My introduction to meditation started in a therapist's office years ago, and it seemed like it wasn't for me. Then when one of my kids' therapists mentioned meditating through breathwork, I was still hesitant. I thought, "You got to be kidding me. How could sitting quietly and not doing anything help my kid or me?" We are doers and like to get things done, and sitting is not doing; it's simply being. Later, I realized that simply being and focusing on my breath was exactly what I needed.
During a COVID wave, I was a night chaplain at a hospital, and sleeping was tough. Since by that time I actually wanted to be still and do nothing and was desperate for sleep, I tried meditating. I did a free trial of the Calm app and found great comfort and centeredness. Then I bought the app and did it for about two years, until COVID calmed down and so did my anxiety.
I started spending less time meditating after life began to calm down, but one night recently I was at home, lying in bed, and my anxiety was high. I remembered one of my favorite breathing practices to help calm me down, and tried to use it again. It goes like this:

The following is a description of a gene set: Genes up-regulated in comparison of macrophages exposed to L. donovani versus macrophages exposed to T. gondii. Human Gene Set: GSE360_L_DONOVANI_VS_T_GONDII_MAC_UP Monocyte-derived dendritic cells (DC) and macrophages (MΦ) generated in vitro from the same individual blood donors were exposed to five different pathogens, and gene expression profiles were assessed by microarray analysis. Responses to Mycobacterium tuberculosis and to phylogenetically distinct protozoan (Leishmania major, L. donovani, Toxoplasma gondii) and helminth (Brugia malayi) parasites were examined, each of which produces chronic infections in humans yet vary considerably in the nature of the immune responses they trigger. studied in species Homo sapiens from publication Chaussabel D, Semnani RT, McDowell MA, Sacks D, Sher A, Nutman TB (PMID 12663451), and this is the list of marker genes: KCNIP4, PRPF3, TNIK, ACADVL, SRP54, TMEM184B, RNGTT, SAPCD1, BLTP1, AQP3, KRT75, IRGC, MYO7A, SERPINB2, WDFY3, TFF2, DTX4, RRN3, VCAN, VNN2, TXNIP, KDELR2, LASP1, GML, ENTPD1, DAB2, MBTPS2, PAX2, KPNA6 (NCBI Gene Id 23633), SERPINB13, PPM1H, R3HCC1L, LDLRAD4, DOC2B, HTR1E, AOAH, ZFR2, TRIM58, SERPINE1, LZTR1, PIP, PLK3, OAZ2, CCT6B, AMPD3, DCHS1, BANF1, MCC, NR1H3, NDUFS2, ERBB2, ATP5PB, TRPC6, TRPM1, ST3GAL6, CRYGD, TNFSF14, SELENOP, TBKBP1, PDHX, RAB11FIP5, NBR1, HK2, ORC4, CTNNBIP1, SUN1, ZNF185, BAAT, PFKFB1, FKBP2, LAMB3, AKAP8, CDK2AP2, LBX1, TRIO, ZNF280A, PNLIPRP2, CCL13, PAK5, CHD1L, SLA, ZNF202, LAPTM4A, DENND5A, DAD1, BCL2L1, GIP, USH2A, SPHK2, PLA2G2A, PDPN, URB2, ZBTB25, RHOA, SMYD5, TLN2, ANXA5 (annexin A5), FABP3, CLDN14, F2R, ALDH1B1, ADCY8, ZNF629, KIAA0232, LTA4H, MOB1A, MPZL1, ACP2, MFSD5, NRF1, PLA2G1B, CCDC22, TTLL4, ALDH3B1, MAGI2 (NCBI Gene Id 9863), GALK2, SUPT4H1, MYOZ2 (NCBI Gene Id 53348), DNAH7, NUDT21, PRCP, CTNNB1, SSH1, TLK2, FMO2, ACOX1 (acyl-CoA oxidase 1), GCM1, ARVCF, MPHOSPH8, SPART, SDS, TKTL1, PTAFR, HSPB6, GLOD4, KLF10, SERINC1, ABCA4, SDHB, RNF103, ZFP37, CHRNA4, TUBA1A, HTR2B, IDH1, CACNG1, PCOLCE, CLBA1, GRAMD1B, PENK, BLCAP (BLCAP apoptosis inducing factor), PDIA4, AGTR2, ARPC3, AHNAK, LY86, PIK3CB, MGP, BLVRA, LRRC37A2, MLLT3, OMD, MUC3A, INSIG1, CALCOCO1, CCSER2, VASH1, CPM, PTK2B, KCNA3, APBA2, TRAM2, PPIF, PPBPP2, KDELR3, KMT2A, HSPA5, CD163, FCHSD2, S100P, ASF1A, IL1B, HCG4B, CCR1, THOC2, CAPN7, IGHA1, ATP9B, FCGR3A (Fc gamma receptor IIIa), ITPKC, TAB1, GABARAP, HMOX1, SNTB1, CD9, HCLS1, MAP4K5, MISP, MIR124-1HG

- Breathe in through your nose for four counts.
- Hold your breaths for four counts.
- Breathe out your mouth for eight counts.
When I felt my body calm down through this breathing practice, I realized I wanted to regain my meditation rhythm, so I tried a different app called Insight Timer. Insight Timer is unique because, unlike Calm, it has some Christian-based mediations, and helps connect your mind, body, and spirit.
If you are new to meditation, try one of the apps I mentioned, such as Calm or Insight Timer. Alternatively, if you need to regain your rhythm, try something new or different such as the Headspace app or the guided meditations available on YouTube, Instagram, TikTok, or Spotify.
(Continue the conversation in the comments, below.)
Andrea Catlett, MA, is a former pastor and has served a wide variety of ministries. She currently serves as a chaplain with Fallen Sparrow Spiritual Care. Through her education and experience, she has found prayer to be her constant calling. As a special needs mom and being disabled herself, she naturally advocates for those who need their voice heard in the healthcare system or simply a fellow friend. Andrea is a member of the Eden Spiritual Care board, and is also an Eden Spiritual Care class instructor.